Monday, July 11, 2011

A Deeper Look At: The Scorpion's Tale

We continue this series with an episode that really annoyed me this past year.

Issue #1: The characters
This issue takes on Homer, Lisa and Grampa in this episode. Grampa gives an annoying one-note performance for the first act and it's played way out of proportion for what real Grampa acts like. Lisa's an idiot here and never gives two thoughts about anything which is just absurd for her. And Homer... this was quite possibly the worst performance by him this past season. This is the episode I point to when people would ask me "How has Homer been stripped of personality?" he has all of TWO lines that aren't jerkass comic relief.
If you will, allow me to expand on Lisa's actions. She discovers a drug that appears to create a sense of euphoria but decides to get rid of it because she 'doesn't know the side effects' and 'she doesn't want to see people 'falsely happy'. If I may address the latter first, this is coming from the girl who was on antidepressants. Now, if she was worried about people abusing the drug to get high, fine. However, she should know more than anyone that some forms of depression are simple chemical imbalances that NEED outside treatment. This reasoning is incredibly hypocritical and ignorant, two things Lisa is not supposed to be. Now, to address the former excuse, Lisa's supposed to be a genius, so she should know, that's how all medications start. The PROPER response is not to flush away the drug but to continue testing. That's how pharmaceuticals work. I know people think animal testing is wrong and, given that the drug's effects are discovered later, it would probably disturb more than a few viewers, but really, that's how the side effects are figured out. There's also human testing, but, well, we all saw what it did to people, and it wasn't done in a controlled environment either... Hey wait.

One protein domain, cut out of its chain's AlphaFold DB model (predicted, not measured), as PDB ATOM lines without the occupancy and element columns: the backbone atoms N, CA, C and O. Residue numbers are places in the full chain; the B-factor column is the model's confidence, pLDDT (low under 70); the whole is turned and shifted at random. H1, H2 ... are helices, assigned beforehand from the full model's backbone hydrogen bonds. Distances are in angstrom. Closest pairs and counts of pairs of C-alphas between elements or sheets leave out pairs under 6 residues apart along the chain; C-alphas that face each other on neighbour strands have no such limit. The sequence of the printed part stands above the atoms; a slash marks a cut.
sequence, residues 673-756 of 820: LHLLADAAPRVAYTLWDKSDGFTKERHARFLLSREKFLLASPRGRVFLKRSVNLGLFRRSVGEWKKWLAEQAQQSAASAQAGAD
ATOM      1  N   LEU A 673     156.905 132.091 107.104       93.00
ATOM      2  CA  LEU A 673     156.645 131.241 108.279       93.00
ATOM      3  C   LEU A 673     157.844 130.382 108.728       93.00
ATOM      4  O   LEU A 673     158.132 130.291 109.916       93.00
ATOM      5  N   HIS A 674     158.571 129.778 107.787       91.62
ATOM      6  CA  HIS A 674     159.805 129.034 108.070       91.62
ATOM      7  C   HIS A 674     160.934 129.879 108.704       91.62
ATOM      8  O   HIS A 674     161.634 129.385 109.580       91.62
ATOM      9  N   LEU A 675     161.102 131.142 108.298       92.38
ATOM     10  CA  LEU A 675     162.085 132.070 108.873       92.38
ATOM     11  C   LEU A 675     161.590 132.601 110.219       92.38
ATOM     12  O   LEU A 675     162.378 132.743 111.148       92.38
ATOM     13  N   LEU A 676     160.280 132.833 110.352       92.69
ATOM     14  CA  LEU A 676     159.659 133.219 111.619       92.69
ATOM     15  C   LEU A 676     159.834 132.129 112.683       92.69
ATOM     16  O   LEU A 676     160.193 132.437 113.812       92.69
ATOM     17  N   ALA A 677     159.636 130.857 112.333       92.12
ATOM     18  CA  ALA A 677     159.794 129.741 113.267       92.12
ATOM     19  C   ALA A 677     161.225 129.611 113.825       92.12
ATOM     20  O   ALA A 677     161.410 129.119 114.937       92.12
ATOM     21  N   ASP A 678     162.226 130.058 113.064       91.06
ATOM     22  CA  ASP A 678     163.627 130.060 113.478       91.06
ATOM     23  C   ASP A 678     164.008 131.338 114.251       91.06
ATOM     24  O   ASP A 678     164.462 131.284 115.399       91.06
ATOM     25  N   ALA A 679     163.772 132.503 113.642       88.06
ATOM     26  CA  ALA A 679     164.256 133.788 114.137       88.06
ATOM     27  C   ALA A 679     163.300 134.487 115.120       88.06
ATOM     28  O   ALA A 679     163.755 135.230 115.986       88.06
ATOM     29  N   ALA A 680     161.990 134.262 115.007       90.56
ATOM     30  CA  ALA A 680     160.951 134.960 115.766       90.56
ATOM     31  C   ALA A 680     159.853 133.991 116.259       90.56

Testing? Research? Why would I bother with that?
Okay I'm going to cut you off RBY, you can continue later. To add onto Lisa's character being utterly stupid, she makes a weird heel turn by saying that she's okay with Grampa taking the medicine despite us never seeing her between flushing the medicine and that scene. It really comes off as lazy as her development is told but we never see anything to understand WHY she changed her mind.
I say I'm okay with it, therefore everything's resolved.